Virtual Learning Center

Wildlife Wonders

Today is Five-Lined Skink Day!

Five-lined skink, Eumeces (Plestiodon) fasciatus, the species is derived from the Latin word fascia meaning “stripe”.  The five-lined skink has one of the most extensive ranges of any North American lizard, but are rare and localized in the Northeast.  It is found south to northern Florida, west to Wisconsin and in eastern parts of Kansas, Oklahoma and Texas.  They are found in southwestern New England and in western Connecticut.  This is the only lizard found in Connecticut.  In CT, the five-lined skink is considered “threatened”.  “Threatened species means any native species documented by biological research and inventory to be likely to become an endangered species within the foreseeable future throughout all or a significant portion of its range within the state and to have no more than nine occurrences in the state…”

A medium-sized lizard it grows to about 8″ in total length.  Often mistaken for a salamander, an amphibian, the five-lined skink is a reptile with scales, large claws on their toes and external ear openings.  The five cream-colored or light brown stripes on their bodies run from the neck to the tip of their tail.  As the males mature the stripes fade and the tail turns gray on their dark brown or blackish body.  Females retain their stripes.  An adult male also has an orange-red face and head.

Reptiles are not generally known for tending to their eggs, but the female skink is an exception.  After depositing typically 9-12 eggs in a small cavity under a rotting log, in leaf litter, moist soil  or beneath boards or rocks the female remains to guard the eggs.  Sometimes females form communal nests where together they alternate between guarding and foraging so the eggs are always protected from predators.  Depending on temperature the incubation period ranges from 24-55 days.  Their parchment-like eggs are thin and easily punctured.  Absorption of water from the soil leads to increased egg size.  The mother will bask in the sun to warm her body and then returning to the nest, circle around the eggs and use the warmth of her body to warm the eggs. (See video – Resources below)  She will also use her snout to roll the eggs.   A day or two after the eggs hatch the female leaves and does not return.  The young are capable of finding food for themselves.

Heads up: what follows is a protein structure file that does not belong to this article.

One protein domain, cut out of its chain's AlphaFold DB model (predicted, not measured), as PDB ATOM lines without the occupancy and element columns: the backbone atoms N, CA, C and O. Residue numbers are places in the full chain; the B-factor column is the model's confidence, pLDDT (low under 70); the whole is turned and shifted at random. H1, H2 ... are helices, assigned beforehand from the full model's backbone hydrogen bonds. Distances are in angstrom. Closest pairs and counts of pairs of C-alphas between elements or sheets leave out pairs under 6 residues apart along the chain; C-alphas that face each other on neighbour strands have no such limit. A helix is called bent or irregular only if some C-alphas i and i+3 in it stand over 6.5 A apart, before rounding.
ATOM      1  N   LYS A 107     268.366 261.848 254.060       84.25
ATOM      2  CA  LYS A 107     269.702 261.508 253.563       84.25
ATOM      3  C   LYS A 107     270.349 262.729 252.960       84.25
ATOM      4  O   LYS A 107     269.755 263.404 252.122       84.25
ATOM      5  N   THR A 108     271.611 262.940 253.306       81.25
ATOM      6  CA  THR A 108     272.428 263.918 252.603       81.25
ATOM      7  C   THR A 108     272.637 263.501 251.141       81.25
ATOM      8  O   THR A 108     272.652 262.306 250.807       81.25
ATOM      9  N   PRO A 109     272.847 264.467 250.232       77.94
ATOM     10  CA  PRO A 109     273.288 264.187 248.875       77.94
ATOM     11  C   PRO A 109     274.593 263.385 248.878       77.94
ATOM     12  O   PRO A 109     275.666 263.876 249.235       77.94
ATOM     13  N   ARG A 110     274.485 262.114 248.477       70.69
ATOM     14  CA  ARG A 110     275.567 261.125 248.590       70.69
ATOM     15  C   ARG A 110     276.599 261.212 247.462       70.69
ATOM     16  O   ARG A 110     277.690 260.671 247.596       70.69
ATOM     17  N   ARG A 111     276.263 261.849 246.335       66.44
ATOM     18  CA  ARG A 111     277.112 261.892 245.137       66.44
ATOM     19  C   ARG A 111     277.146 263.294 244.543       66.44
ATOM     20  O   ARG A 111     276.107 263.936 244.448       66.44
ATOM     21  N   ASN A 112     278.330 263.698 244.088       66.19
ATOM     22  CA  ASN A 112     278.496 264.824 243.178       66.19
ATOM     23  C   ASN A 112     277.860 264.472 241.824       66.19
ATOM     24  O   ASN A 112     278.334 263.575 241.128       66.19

Newly hatched five-lined skinks have vibrant, cream-colored stripes on a dark body and a brilliant blue tail.   The bright colored tail may direct a predator’s attention to that end of their body.  The tail readily breaks off, due to having cleavage points along the tail vertebrae, and thrashes around for several minutes.  This allows time for the skink to escape to safety.  Shortly after the tail is severed it grows back relatively quickly. This adaptation allows the juvenile to survive so they can live to become an adult.  In the wild they live up to 6 years. 

Five-lined skinks consume a wide variety of food, primarily insects and spiders; also snails, snails, small frogs and even young nestling mice.  They in turn are preyed upon by large birds, snakes, raccoons, foxes, opossums, skunks, shrews, moles and even domestic cats. 

During the breeding season males set-up and defend small territories, several yards in diameter, but as summer approaches and throughout the rest of the year home ranges overlay and many individuals can be found around the same location.  Skinks flick  their tongues and press their noses to the ground to detect the very subtle odor of other skinks.  This is especially helpful in the winter when it can lead them to locate and join others in their winter den sites.

Five-lined skinks are active during the day.  If you find a skink leave it alone and observe it from a distance.  In CT, if you see one record where and when it was seen and report it to the DEEP Wildlife Division. 


BBC’s YouTube Video – Five-Lined SkinkThe Five-Lined Skink
The Five-Lined SkinkThis is a video of the five-lined skink from the BBC’s Life in Cold Blood documentary series.

Stokes Guide to Amphibians and Reptiles by Thomas F. Tyning

Wildlife Fact Sheet – Common Five-Lined Skink

Animal Diversity WebPlestiodon fasciatus (Five-lined Skink)

About the Author

Skip to content